And all this is part of God’s eternal plan. For God’s plan is to “come to his people and set them free” (1). Through the prophets (3), the covenant (4), and God’s promises to Abraham (5), God has always and at all times been working to make his people “free to worship him without fear, holy and righteous in his sight all the days of our life” (6).

The cross does not stop God’s work. There is no pause. As Jesus lies in the tomb, God remains what he has always been and shall always be. Active. Continuing to carry out his one great work of creation, redemption and recreation, spanning all time and space. Holy Saturday is not a day when nothing is going on.


So what is going on?

1Blessed be the Lord the God of Israel,
who has come to his people and set them free.

2He has raised up for us a mighty Saviour,
born of the house of his servant David.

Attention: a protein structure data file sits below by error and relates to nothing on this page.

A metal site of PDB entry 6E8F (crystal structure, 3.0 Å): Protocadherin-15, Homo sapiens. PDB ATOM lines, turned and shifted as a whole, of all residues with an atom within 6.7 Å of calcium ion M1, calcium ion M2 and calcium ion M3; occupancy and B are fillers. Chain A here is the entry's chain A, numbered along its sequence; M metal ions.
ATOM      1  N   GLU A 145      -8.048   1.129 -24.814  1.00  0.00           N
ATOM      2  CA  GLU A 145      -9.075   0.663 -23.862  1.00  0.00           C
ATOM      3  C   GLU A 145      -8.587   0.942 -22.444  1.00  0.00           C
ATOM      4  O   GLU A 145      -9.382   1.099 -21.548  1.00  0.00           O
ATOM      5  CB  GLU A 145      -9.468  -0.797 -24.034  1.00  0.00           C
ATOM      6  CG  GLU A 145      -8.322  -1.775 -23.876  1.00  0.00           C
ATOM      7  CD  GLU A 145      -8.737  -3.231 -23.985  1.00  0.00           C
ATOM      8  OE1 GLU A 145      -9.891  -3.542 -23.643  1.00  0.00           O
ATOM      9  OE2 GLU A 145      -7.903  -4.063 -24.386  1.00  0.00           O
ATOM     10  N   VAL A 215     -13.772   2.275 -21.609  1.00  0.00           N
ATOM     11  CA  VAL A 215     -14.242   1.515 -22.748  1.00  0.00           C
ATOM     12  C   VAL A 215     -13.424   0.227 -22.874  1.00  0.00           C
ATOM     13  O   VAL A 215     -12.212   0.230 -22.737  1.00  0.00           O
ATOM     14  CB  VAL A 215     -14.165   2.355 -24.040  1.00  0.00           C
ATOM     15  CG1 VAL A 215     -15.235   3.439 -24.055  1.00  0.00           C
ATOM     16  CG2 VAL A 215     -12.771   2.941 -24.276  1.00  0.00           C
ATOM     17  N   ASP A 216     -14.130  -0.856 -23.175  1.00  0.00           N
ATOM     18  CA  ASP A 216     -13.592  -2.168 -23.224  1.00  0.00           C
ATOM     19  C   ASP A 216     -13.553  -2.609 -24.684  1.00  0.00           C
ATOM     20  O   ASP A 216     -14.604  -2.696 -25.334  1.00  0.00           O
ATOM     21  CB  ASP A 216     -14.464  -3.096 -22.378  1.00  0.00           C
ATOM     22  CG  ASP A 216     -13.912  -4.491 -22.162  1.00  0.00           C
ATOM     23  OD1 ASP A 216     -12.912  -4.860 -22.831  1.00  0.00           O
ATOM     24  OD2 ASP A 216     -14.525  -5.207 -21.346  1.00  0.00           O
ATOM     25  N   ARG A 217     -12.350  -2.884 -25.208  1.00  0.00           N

3Through his holy prophets God promised of old
to save us from our enemies,
from the hands of all that hate us,

4To show mercy to our ancestors,
and to remember his holy covenant.

5This was the oath God swore to our father Abraham:
to set us free from the hands of our enemies,

6Free to worship him without fear,
holy and righteous in his sight
all the days of our life.

7And you, child, shall be called the prophet of the Most High,
for you will go before the Lord to prepare his way,

8To give his people knowledge of salvation
by the forgiveness of all their sins.

9In the tender compassion of our God
the dawn from on high shall break upon us,

10To shine on those who dwell in darkness and the shadow of death,
and to guide our feet into the way of peace.